Don’t Read Too Much Into A-Day

Posted by | Apr 18, 2012 | -

By Marc Torrence, Crimson White:
If you were in Tuscaloosa on Saturday, you probably attended, or at least heard about, A-Day — Alabama’s annual spring game, essentially a glorified scrimmage. The team (and fans) gets ready for the dog days of summer before football season starts up again. It’s a fun day to celebrate the accomplishments of the team and to experience a little football after a few months without it. But that’s all it is. It’s tough to draw any real conclusions from A-Day, football-wise. Yes, there are stats and numbers and awards about how different players did, how each team performed and which players stood out. But those need to be taken with a grain of salt.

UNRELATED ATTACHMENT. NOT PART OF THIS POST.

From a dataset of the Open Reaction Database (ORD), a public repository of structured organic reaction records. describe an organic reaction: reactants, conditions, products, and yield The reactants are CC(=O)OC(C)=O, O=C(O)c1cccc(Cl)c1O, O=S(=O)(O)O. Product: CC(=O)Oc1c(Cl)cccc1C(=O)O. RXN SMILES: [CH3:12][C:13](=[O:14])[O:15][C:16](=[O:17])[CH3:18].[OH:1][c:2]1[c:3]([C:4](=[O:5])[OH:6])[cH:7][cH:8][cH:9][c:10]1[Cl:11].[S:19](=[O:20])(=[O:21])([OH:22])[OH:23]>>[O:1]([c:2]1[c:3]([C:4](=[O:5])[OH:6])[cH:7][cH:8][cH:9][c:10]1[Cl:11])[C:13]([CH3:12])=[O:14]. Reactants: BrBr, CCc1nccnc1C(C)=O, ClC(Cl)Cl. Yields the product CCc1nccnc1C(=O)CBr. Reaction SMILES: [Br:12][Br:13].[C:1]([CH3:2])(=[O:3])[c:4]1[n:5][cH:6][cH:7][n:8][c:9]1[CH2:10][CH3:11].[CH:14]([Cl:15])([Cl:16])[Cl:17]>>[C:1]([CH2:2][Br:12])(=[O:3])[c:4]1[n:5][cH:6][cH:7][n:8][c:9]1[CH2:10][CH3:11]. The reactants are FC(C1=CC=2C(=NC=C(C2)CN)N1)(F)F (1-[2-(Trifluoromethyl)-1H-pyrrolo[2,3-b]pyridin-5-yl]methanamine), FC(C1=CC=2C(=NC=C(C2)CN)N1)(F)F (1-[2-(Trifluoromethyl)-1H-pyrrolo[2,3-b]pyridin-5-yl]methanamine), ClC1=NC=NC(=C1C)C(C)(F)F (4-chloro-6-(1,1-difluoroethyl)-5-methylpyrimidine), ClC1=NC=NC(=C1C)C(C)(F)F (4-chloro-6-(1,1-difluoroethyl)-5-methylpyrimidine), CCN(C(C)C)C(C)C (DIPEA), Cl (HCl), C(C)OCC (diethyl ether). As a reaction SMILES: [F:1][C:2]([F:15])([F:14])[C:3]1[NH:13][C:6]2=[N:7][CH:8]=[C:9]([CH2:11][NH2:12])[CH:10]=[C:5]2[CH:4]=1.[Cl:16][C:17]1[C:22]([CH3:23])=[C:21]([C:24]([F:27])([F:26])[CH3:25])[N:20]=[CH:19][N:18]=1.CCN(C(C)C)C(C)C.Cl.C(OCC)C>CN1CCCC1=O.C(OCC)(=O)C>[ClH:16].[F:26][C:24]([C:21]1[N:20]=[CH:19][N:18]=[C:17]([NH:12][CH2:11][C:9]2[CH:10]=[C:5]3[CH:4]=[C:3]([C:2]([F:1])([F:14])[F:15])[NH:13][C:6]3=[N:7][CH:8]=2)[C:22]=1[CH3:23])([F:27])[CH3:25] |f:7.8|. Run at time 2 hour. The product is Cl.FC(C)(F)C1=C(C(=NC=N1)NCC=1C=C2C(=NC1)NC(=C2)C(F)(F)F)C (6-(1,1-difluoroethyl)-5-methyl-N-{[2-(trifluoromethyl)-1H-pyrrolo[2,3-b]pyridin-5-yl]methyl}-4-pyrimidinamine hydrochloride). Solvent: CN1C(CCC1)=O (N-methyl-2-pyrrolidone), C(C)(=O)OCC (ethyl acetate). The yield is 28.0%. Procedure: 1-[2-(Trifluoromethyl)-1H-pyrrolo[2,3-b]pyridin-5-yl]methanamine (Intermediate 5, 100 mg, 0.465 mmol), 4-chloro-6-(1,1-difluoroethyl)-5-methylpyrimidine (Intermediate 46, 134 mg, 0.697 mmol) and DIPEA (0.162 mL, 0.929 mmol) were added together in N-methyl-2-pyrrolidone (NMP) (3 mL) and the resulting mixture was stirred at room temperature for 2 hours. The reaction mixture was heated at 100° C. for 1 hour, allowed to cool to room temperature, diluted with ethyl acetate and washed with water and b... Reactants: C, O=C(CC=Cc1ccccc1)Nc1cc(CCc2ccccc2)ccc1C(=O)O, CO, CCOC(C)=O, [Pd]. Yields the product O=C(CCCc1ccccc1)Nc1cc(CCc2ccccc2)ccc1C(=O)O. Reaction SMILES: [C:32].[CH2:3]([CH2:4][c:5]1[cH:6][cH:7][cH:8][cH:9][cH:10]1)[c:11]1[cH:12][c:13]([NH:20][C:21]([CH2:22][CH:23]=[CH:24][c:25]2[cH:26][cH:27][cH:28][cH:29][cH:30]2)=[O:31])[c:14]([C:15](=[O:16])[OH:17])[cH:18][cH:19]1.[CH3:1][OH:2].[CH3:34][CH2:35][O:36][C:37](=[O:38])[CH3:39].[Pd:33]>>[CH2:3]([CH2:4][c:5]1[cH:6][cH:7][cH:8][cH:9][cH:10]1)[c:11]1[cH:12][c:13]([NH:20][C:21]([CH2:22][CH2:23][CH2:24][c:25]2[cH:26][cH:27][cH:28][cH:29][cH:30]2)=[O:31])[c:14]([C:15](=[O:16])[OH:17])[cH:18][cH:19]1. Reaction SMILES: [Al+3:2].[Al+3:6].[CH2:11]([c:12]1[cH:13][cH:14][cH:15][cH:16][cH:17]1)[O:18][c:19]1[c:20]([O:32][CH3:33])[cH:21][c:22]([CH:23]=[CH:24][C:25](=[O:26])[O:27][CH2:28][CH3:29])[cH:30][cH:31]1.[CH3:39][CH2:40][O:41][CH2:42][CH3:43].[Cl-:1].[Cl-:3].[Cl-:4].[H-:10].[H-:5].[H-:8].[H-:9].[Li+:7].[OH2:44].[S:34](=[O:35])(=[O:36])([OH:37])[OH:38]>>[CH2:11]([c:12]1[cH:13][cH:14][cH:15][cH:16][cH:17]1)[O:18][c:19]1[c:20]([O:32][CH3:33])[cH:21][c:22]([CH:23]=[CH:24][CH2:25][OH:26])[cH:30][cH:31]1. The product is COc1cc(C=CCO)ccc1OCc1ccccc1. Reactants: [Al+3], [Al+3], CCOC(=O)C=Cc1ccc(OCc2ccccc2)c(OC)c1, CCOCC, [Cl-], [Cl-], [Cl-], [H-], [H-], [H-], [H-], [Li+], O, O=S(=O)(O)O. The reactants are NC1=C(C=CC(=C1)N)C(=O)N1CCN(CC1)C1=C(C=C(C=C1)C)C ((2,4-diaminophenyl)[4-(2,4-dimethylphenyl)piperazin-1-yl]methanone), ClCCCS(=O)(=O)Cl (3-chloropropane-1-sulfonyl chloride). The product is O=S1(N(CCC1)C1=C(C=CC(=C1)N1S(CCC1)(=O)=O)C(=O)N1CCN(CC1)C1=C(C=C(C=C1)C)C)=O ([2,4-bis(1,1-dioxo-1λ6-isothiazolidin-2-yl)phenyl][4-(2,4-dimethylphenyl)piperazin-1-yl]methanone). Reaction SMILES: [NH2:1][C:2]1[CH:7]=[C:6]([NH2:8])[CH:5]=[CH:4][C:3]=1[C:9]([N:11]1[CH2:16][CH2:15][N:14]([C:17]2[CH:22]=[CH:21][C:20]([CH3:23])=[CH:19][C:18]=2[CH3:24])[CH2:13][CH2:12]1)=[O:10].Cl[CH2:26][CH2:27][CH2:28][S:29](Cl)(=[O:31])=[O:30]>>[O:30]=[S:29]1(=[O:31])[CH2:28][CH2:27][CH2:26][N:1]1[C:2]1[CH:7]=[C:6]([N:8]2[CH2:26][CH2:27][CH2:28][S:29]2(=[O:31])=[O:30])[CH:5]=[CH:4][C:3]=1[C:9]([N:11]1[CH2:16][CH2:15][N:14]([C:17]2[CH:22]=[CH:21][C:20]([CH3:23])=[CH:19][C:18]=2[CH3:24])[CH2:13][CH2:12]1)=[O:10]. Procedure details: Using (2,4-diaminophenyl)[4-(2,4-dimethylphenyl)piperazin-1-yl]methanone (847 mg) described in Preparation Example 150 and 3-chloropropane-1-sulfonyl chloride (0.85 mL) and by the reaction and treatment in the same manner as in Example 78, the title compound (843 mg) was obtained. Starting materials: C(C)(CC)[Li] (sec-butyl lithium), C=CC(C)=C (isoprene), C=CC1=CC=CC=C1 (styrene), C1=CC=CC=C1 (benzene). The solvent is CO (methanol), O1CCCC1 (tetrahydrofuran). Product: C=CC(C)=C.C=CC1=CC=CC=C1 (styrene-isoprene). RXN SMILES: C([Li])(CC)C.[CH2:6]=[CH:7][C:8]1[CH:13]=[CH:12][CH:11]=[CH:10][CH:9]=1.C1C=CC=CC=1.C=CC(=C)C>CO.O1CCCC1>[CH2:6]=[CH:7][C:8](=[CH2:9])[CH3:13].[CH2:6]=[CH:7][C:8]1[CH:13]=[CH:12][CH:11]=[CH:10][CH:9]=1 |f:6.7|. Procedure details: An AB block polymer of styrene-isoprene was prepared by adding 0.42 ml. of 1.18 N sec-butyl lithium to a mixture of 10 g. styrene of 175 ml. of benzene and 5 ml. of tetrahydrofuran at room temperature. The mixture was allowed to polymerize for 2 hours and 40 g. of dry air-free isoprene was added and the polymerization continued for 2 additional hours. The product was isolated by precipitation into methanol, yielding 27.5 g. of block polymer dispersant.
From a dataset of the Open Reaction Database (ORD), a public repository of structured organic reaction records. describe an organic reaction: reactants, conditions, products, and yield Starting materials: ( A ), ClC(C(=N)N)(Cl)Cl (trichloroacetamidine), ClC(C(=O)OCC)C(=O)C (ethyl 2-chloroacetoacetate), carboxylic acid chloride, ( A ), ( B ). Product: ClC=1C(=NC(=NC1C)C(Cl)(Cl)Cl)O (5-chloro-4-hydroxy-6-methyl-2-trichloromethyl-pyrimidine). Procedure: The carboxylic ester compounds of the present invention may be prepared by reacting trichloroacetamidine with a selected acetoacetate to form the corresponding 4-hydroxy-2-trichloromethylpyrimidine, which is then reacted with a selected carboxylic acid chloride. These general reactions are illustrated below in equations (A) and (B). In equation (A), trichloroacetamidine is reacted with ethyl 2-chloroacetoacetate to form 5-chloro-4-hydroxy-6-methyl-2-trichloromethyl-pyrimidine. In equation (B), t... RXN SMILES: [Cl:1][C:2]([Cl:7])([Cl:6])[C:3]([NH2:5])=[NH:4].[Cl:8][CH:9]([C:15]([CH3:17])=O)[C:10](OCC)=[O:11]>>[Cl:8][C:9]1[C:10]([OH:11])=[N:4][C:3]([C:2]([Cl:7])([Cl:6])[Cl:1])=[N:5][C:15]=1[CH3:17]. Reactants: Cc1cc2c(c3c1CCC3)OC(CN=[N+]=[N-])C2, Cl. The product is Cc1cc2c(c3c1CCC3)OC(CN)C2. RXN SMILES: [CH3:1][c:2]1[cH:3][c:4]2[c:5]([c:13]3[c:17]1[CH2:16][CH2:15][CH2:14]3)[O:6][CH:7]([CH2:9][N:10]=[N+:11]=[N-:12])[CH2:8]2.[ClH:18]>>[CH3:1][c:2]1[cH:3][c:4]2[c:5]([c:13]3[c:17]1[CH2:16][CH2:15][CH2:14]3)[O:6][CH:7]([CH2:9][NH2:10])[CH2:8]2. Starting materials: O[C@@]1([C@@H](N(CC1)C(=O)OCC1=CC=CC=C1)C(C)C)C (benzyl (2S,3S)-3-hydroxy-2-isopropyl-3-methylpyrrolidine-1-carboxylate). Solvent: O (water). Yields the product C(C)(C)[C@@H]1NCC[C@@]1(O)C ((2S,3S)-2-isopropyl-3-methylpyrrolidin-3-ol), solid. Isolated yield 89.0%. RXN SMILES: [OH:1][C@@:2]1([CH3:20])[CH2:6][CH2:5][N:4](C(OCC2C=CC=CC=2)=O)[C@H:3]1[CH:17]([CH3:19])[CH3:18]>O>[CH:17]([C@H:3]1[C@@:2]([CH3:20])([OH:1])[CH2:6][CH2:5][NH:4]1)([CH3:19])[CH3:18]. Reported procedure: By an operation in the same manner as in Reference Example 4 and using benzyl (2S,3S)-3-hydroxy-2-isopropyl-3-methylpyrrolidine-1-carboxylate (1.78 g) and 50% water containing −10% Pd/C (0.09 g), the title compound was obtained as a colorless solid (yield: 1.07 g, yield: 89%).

Typically, it’s the defense that gets the benefit of the doubt here. With coaches not wanting to show the upcoming season’s opponents too much, the offense usually goes into “vanilla” mode — running basic plays that are meant more to establish chemistry among the new players rather than trick the defense into a big gain. “Well, you didn’t see anything new, unless you want us to just e-mail Michigan what we’re doing and anything new that we’re doing,” Saban said about the offense on Saturday. A reporter had just asked a question about new offensive coordinator Doug Nussmeier and how much of his new offense we saw. “If I saw anything new out there, I would have been upset.” [More]

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